** **Note: The processor two (center two) does not present idle times. It is the optimal solution.

The solution quality will depend on an adequate evaluation function (equation (2) and equation (3)), based on a previous representation of the same, which minimizes the proposed objective, makespan. Consequently, the calculation of this function evaluation was proposed based on a genetic algorithm which would determine the initiation time of each job in each one of the different centers. The fundamental problem is centered in deciding if it is necessary to consider an idle time before each job is attended; It will be represented by a 1, the contrary case will be represented by a zero. The solution proposed in Figure 4, can be represented by the data from Table 7:

Table 7. Idle time representation for the best solution.

If only a random idle time is considered in Table 7, a 3 x 3 matrix is generated, which represents the first gene for the genetic Algorithm; as expressed in Table 8:

Table 8. First gene.

In an analogous manner, another gene can be generated which will represent a feasible solution to the problem, as expressed in Table 9:

Table 9. Second gene.

In general, any combination of 1s and 0s in Table 9, will allow us to obtain a feasible solution to the problem. These solutions, as were described in the proposed methodology, will start an evolving process by means of a genetic algorithm until they reach a solution that represents the minimum possible value of the makespan function.

In this case, and after following the proposed methodology, the gene described in Table 10 was obtained, which schematizes the solution of Figure 4.

Table 10. Final gene.

**Step 5. The problems generalization**. The diverse bibliographical references written by the authors of this paper [43-49], evidence that the technique presented has an effectiveness better than 95% and is equivalent to other artificial intelligence techniques. In general, it is feasible to apply this technique to problems with a large number of orders and machines, being limited only by computational restrictions. In this way, Table 11 illustrates a 12 order and 9 job center problem, which has 12!9= 1.32*10^{78} possible solutions.

Table 11. JSSP12X9 Problem. 12!9= 1.32*10^{78} Possible solutions.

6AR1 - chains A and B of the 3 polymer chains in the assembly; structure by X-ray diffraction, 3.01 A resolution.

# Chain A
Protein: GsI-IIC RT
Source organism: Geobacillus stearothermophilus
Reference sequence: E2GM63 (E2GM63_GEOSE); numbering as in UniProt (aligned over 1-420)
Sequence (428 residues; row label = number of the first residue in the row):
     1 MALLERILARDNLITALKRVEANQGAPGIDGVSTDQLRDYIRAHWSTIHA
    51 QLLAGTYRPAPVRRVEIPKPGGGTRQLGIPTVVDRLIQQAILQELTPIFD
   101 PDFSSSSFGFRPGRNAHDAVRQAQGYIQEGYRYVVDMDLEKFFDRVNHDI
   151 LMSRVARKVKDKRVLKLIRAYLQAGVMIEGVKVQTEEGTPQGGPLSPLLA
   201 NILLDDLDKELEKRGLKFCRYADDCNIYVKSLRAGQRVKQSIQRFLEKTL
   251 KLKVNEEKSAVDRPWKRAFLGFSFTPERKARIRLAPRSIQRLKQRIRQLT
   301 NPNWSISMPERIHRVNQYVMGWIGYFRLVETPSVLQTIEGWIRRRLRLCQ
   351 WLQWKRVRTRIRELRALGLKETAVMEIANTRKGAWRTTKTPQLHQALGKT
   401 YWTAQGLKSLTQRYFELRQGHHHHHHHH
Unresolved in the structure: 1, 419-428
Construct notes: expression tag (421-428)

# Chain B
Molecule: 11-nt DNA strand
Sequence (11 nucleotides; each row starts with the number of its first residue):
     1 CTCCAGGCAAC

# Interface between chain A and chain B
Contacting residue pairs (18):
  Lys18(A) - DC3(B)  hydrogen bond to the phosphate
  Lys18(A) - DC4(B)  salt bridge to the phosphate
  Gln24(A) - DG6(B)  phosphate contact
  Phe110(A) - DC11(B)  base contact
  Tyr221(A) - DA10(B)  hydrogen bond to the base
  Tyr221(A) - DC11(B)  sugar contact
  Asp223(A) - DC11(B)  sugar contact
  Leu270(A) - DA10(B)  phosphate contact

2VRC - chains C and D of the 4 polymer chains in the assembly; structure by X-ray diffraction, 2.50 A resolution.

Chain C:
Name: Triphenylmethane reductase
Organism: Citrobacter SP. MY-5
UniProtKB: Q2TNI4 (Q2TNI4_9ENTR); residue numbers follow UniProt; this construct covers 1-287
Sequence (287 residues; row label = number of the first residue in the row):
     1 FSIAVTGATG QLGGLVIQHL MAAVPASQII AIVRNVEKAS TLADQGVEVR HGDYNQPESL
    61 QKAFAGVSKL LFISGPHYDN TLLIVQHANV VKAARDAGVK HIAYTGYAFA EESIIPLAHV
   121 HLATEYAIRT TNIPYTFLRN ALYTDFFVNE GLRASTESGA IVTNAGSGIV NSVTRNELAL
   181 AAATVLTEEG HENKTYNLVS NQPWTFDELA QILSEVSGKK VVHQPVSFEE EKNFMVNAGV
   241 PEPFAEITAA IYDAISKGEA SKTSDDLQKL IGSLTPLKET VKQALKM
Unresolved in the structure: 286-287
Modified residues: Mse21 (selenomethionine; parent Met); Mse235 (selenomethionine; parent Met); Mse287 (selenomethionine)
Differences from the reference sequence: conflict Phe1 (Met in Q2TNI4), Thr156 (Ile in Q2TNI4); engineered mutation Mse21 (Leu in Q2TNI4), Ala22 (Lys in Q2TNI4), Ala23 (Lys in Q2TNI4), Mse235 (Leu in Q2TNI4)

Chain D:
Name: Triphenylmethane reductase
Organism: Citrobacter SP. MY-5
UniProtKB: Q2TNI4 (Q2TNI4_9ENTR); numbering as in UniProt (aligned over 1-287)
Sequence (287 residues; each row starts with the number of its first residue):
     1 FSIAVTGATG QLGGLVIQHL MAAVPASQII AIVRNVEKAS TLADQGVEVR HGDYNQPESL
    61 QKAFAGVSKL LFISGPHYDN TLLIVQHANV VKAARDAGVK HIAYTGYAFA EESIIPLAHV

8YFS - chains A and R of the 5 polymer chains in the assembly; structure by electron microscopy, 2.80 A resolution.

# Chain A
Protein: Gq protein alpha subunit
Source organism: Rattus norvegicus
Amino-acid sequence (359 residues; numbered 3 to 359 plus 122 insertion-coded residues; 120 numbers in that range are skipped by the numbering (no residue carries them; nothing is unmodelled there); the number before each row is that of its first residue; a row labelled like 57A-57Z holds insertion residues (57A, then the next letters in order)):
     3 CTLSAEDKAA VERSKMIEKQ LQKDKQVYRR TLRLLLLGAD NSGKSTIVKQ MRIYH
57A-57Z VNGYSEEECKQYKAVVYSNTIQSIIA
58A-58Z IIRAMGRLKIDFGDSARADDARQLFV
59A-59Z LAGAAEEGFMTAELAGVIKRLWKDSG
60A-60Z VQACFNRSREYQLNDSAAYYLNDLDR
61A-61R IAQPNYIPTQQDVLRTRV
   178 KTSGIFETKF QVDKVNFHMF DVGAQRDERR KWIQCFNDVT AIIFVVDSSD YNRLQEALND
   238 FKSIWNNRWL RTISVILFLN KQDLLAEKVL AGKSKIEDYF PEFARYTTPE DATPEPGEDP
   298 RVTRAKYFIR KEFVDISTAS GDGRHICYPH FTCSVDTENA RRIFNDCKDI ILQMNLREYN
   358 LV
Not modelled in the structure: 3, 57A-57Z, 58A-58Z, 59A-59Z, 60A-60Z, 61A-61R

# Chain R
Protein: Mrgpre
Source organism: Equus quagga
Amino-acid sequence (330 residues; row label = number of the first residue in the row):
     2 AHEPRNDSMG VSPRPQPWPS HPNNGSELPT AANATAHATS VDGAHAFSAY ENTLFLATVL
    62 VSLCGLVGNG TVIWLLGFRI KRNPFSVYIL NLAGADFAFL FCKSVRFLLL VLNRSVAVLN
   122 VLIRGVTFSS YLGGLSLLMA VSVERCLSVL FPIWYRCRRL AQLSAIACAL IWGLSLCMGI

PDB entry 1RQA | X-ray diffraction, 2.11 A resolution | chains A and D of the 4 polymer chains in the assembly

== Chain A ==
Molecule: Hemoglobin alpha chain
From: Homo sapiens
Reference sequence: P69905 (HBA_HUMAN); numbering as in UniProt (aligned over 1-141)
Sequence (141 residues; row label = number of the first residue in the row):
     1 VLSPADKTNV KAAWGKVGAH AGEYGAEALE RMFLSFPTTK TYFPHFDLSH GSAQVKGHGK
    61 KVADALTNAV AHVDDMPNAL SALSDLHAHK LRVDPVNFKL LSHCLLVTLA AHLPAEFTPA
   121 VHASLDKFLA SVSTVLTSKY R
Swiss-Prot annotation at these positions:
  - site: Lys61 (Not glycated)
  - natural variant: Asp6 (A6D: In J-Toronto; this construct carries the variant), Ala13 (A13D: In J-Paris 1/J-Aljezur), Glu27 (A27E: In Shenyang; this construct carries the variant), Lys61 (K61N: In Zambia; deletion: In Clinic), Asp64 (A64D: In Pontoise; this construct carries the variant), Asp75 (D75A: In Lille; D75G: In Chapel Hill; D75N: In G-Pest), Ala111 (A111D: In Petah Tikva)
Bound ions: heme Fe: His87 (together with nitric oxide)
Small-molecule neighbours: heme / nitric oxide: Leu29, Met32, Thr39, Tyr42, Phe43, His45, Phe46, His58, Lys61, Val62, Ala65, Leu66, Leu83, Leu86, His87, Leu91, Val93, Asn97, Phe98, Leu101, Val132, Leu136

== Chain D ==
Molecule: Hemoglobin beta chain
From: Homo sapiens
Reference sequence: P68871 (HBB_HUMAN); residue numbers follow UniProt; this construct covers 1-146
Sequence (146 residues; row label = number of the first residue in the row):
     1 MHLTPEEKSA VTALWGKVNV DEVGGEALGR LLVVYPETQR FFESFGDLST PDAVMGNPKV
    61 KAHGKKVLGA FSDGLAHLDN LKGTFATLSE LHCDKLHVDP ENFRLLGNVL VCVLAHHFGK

Figure 5 exhibits the best solution achieved with this technique for the problem presented in Table 11.

** **

Figure 5. Best solution. Problem Table 11. Makespan= 93, Idle time= 191.

Given that the idle time is a total process time direct consequence, in Figure 5 shows that the third processor (center 3) is under optimized. In Table 11, the total amount of machine 3 process time is 89, hence, the optimal process time would never be inferior to 89. This way, the process time calculated in the solution shown in Figure 6 (93), approaches the optimal solution, at least in a 95.6%. This is 89/93=95.6%.

**Step 6. Variance analysis**. In order to analyze the results consistency, the former process was repeated 10 times (treatments) taking in each treatment (other techniques for problems solving) the ten best results of the fitness function (makespan). Variance analysis was carried out under the model γ_{i}=μ+Τ_{i}+ε_{i}, where γ_{i}* *represents the variable of the response T_{i}*, *the effect caused by the i^{th} treatment, ε_{i}, the i^{th} experimental error indicate (Tables 12 y 13).

Table 12. Process repeats. Problem Table 3. |

Table 13. Variance analysis results. |

The variance analysis pointed out in the Tables 12 and 13, shows that the F distribution value, calculated in (0,05; 3; 36), is lower than the F distribution real values, calculated in the same point. Consequently, it could be affirmed that the obtained results by the different employed techniques, are statistically the same, with a reliability of 99.5%.

With the literature reviewed in this study [50,51], it can be established that the design of hyperheuristics for finding a solution to sequencing problems in job shop environments has not been widely spread. However, it is notorious the use of some heuristics [52], but getting inferior results with the ones used in this analysis.

Similar results have been achieved with heuristics designed under the concept of diffused logic [53]. These heuristics allow the supposition of a delivery date for a job, in a determined interval (**d _{i1}, d_{i2}**), in which the satisfaction degree for the job

**ji**is a decreasing function. According to the delayed function of the job

**Ti**, where the last job represents an increasing function according to the unfulfillment of the job.